Can Gold Bullion Be Held in a Retirement Plan?

by Emma Watkins

    Maxi dresses, bell bottoms and David Bowie weren’t all that was trending in the 1970s. Although the U.S. Tax Code does not sound nearly as inspiring as the music and fashion of that time, the Employee Retirement Income Security Act enacted in 1974 introduced exciting changes to protect retirement funds. It also created the IRA, or individual retirement arrangement. Subsequent amendments have allowed you to hold gold bullion in it.

    Gold bullion comes in bars and coins, both valued by the ounce. The standard U.S. gold bullion bar weighs 400 ounces. Gold bullion coins are made in 1 ounce, 1/2 ounce, 1/4 ounce and 1/10 ounce. Even though its weight remains the same, the gold bullion’s face value fluctuates, because the investment market determines the price of 1 ounce of gold from day to day.

    According to IRS Publication 509, your IRA may invest in 1 ounce, 1/2 ounce, 1/4 ounce and 1/10 ounce gold coins and in gold bullion. The precious metal you hold in your retirement account must be processed by the U.S. Mint, a bureau of the U.S. Department of the Treasury, which guarantees the amount of gold in the product you buy.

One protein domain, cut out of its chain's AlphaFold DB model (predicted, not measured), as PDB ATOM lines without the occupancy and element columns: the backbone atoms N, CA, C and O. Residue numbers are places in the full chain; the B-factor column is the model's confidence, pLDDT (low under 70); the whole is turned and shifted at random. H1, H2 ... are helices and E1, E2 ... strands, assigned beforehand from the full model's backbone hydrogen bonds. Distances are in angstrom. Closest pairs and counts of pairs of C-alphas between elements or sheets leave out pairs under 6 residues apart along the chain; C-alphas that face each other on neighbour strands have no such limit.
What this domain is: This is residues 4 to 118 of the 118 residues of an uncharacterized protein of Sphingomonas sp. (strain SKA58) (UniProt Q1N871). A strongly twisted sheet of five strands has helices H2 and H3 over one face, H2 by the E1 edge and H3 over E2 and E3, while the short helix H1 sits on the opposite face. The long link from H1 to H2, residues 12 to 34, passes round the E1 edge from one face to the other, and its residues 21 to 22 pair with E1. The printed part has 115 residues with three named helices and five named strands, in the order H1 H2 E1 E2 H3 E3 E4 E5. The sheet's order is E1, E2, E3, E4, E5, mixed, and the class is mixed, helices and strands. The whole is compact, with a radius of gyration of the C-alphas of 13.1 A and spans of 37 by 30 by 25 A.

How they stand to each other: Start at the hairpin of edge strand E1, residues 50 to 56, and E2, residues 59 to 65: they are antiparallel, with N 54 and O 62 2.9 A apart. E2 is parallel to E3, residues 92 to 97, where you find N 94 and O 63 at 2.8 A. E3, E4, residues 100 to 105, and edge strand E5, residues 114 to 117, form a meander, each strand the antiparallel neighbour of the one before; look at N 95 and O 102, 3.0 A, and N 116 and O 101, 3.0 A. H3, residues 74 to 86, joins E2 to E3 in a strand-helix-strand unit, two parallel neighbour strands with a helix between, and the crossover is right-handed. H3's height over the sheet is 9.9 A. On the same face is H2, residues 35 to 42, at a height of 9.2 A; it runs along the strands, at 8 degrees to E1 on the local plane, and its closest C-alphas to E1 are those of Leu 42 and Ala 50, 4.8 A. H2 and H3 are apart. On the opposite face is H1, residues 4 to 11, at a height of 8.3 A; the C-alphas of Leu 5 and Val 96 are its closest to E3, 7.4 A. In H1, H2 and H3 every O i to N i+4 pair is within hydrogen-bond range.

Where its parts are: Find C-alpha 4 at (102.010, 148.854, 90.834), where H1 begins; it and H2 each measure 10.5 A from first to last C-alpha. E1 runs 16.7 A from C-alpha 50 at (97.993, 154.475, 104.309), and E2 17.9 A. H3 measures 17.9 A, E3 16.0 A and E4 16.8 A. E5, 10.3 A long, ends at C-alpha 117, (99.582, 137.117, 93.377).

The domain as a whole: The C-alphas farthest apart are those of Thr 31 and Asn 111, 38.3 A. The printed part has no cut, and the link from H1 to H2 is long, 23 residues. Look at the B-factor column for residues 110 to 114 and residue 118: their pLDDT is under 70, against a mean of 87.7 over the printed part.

The U.S. Tax Code is a set of laws sanctioned by Congress that can change from year to year. The regulations that applied to your retirement fund last year do not necessarily apply today. Consult the IRA rules published by the IRS annually to find out the maximum you can deposit in your individual retirement account in a given tax period. In 2012, for example, the contribution limit was set at $5,000, and at $6,000 for individuals 50 years of age and older. This limit is for all the precious metal you buy for your IRA combined with any other types of deposit.

    In an online article Michael B. Clark wrote as a consultant to Gold and Silver Investments Limited, he says that investing in gold is advantageous because it has traditionally risen in value whenever stocks and bonds have headed the other way. In addition, the value of stocks is dependent upon a company’s performance. A stock may lose all its value if the business completely fails. On the contrary, as a precious metal, gold holds its own worth and while its price per ounce fluctuates, it is unlikely to drop to nothing. But note that you cannot keep the actual metal in your possession. Doing so constitutes an early withdrawal of your retirement savings and you’ll be charged taxes and penalties. The company with which you open your IRA acts as your custodian and it holds the gold bullion in your name.

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    About the Author

    Emma Watkins writes on finance, fitness and gardening. Her articles and essays have appeared in "Writer's Digest," "The Writer," "From House to Home," "Big Apple Parent" and other online and print venues. Watkins holds a Master of Arts in psychology.

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